Some of the applications requiring a higher level of power -- an average of 100 watts -- include portable battery rechargers; laser target designator devices used to guide a rocket, missile, or bomb to its target; and individual cooling systems for protective garments. For these applications, the committee concluded that hybrid systems operating on common military fuels would be needed.

Other devices designed to enhance soldiers' performance on the battlefield use even more power, requiring between 1 and 5 kilowatts. For example, the "exoskeleton," which consists of a pair of mechanical metal leg braces and a backpack-like frame, literally takes the load off a soldier's back, allowing him or her to carry large or heavy packs without losing agility. To power such energy-intensive equipment, the Army should consider use of lightweight engine generators, the report says.

Among all possible energy sources, hybrid systems provide the most versatile solutions for meeting the diverse needs of the Future Force Warrior, the committee said. The key advantage of hybrid systems is their ability to provide power over varying levels of energy use, by combining two power sources.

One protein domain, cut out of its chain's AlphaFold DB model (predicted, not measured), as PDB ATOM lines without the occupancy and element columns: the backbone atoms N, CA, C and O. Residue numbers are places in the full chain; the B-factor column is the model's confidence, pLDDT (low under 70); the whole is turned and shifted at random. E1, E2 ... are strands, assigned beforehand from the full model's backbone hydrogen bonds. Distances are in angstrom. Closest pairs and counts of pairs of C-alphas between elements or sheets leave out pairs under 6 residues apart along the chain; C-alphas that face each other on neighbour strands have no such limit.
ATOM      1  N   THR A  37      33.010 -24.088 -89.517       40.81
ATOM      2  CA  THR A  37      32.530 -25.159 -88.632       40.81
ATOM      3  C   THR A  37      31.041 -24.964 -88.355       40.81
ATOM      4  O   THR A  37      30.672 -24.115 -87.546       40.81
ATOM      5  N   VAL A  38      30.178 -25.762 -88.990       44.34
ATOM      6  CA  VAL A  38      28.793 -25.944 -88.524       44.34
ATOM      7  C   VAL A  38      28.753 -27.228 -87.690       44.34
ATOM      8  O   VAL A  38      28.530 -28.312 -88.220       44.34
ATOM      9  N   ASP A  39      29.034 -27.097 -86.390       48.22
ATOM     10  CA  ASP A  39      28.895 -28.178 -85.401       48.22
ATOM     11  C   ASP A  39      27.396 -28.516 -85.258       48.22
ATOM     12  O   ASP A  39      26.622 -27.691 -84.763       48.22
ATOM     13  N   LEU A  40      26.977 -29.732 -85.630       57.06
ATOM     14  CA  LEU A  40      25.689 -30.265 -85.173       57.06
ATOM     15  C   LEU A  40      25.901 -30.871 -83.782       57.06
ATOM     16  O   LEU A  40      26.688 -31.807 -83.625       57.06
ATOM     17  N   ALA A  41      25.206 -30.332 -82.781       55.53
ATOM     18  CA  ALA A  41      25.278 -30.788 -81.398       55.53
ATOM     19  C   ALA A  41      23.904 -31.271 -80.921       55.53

"Products historically have evolved to become more portable, mobile, and wearable," Flynn said. "By integrating components and minimizing the energy they consume, tomorrow's military equipment will help soldiers operate in various conditions, extend the range and duration of their operations, and minimize their vulnerability."

Explore further: Neuromorphic computing 'roadmap' envisions analog path to simulating human brain

add to favorites email to friend print save as pdf

Related Stories

Power arm band for wearables harvests body heat

Apr 12, 2014

(Phys.org) —A group of Korean researchers have turned their focus on supplying a reliable, efficient power source for wearables. Professor Byung Jin Cho of the Korea Advanced Institute of Science and Technology ...

Physicists create new nanoparticle for cancer therapy

21 hours ago

A University of Texas at Arlington physicist working to create a luminescent nanoparticle to use in security-related radiation detection may have instead happened upon an advance in photodynamic cancer therapy.

Ikea buys wind farm in Illinois

Apr 15, 2014